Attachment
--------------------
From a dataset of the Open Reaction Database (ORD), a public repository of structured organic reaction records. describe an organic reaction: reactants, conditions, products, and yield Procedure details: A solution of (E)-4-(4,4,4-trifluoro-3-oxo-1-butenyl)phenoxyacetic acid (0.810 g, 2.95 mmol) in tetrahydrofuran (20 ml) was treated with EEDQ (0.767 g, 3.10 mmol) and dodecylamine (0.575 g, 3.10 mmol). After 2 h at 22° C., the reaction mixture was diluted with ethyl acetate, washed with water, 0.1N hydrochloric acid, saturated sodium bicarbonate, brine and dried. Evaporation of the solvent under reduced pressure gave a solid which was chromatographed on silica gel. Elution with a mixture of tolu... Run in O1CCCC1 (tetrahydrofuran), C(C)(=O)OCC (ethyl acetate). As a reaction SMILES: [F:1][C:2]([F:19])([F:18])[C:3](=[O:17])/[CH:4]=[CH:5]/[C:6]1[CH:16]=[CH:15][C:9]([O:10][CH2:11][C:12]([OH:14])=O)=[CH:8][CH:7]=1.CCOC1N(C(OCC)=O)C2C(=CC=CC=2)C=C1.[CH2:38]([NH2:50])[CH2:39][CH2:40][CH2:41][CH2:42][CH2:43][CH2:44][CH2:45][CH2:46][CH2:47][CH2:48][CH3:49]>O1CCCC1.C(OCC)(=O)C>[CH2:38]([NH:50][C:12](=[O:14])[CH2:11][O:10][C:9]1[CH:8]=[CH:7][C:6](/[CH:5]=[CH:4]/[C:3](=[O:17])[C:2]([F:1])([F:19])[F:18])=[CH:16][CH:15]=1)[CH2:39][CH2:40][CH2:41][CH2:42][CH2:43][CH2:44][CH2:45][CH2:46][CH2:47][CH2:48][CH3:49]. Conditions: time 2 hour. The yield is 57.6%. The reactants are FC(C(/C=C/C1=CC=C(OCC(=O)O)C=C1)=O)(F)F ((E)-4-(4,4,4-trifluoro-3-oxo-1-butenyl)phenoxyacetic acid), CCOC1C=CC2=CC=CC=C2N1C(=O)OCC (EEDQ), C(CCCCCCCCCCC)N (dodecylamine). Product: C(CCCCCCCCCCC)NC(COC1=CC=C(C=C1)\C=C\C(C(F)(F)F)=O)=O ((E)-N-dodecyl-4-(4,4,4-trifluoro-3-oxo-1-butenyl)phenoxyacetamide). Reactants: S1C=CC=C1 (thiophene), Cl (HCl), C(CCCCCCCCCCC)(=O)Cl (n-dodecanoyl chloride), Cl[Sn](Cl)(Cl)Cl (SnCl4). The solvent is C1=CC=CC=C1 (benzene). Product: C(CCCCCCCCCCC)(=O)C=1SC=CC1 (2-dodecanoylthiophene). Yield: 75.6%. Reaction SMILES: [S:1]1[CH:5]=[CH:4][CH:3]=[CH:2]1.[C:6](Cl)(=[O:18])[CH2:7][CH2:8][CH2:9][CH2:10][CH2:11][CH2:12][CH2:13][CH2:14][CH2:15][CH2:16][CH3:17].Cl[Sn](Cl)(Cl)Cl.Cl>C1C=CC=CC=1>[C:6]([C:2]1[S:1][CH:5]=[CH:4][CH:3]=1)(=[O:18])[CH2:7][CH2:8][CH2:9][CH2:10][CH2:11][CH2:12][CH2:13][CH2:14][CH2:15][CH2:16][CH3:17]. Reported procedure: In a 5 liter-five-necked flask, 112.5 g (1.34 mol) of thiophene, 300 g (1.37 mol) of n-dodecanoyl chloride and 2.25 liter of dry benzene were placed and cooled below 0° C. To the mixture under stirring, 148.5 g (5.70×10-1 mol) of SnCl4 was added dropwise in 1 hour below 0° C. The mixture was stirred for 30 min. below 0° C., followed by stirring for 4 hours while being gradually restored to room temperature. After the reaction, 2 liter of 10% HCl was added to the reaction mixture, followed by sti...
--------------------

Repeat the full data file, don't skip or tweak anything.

From a dataset of the Open Reaction Database (ORD), a public repository of structured organic reaction records. describe an organic reaction: reactants, conditions, products, and yield Procedure details: A solution of (E)-4-(4,4,4-trifluoro-3-oxo-1-butenyl)phenoxyacetic acid (0.810 g, 2.95 mmol) in tetrahydrofuran (20 ml) was treated with EEDQ (0.767 g, 3.10 mmol) and dodecylamine (0.575 g, 3.10 mmol). After 2 h at 22° C., the reaction mixture was diluted with ethyl acetate, washed with water, 0.1N hydrochloric acid, saturated sodium bicarbonate, brine and dried. Evaporation of the solvent under reduced pressure gave a solid which was chromatographed on silica gel. Elution with a mixture of tolu... Run in O1CCCC1 (tetrahydrofuran), C(C)(=O)OCC (ethyl acetate). As a reaction SMILES: [F:1][C:2]([F:19])([F:18])[C:3](=[O:17])/[CH:4]=[CH:5]/[C:6]1[CH:16]=[CH:15][C:9]([O:10][CH2:11][C:12]([OH:14])=O)=[CH:8][CH:7]=1.CCOC1N(C(OCC)=O)C2C(=CC=CC=2)C=C1.[CH2:38]([NH2:50])[CH2:39][CH2:40][CH2:41][CH2:42][CH2:43][CH2:44][CH2:45][CH2:46][CH2:47][CH2:48][CH3:49]>O1CCCC1.C(OCC)(=O)C>[CH2:38]([NH:50][C:12](=[O:14])[CH2:11][O:10][C:9]1[CH:8]=[CH:7][C:6](/[CH:5]=[CH:4]/[C:3](=[O:17])[C:2]([F:1])([F:19])[F:18])=[CH:16][CH:15]=1)[CH2:39][CH2:40][CH2:41][CH2:42][CH2:43][CH2:44][CH2:45][CH2:46][CH2:47][CH2:48][CH3:49]. Conditions: time 2 hour. The yield is 57.6%. The reactants are FC(C(/C=C/C1=CC=C(OCC(=O)O)C=C1)=O)(F)F ((E)-4-(4,4,4-trifluoro-3-oxo-1-butenyl)phenoxyacetic acid), CCOC1C=CC2=CC=CC=C2N1C(=O)OCC (EEDQ), C(CCCCCCCCCCC)N (dodecylamine). Product: C(CCCCCCCCCCC)NC(COC1=CC=C(C=C1)\C=C\C(C(F)(F)F)=O)=O ((E)-N-dodecyl-4-(4,4,4-trifluoro-3-oxo-1-butenyl)phenoxyacetamide). Reactants: S1C=CC=C1 (thiophene), Cl (HCl), C(CCCCCCCCCCC)(=O)Cl (n-dodecanoyl chloride), Cl[Sn](Cl)(Cl)Cl (SnCl4). The solvent is C1=CC=CC=C1 (benzene). Product: C(CCCCCCCCCCC)(=O)C=1SC=CC1 (2-dodecanoylthiophene). Yield: 75.6%. Reaction SMILES: [S:1]1[CH:5]=[CH:4][CH:3]=[CH:2]1.[C:6](Cl)(=[O:18])[CH2:7][CH2:8][CH2:9][CH2:10][CH2:11][CH2:12][CH2:13][CH2:14][CH2:15][CH2:16][CH3:17].Cl[Sn](Cl)(Cl)Cl.Cl>C1C=CC=CC=1>[C:6]([C:2]1[S:1][CH:5]=[CH:4][CH:3]=1)(=[O:18])[CH2:7][CH2:8][CH2:9][CH2:10][CH2:11][CH2:12][CH2:13][CH2:14][CH2:15][CH2:16][CH3:17]. Reported procedure: In a 5 liter-five-necked flask, 112.5 g (1.34 mol) of thiophene, 300 g (1.37 mol) of n-dodecanoyl chloride and 2.25 liter of dry benzene were placed and cooled below 0° C. To the mixture under stirring, 148.5 g (5.70×10-1 mol) of SnCl4 was added dropwise in 1 hour below 0° C. The mixture was stirred for 30 min. below 0° C., followed by stirring for 4 hours while being gradually restored to room temperature. After the reaction, 2 liter of 10% HCl was added to the reaction mixture, followed by sti...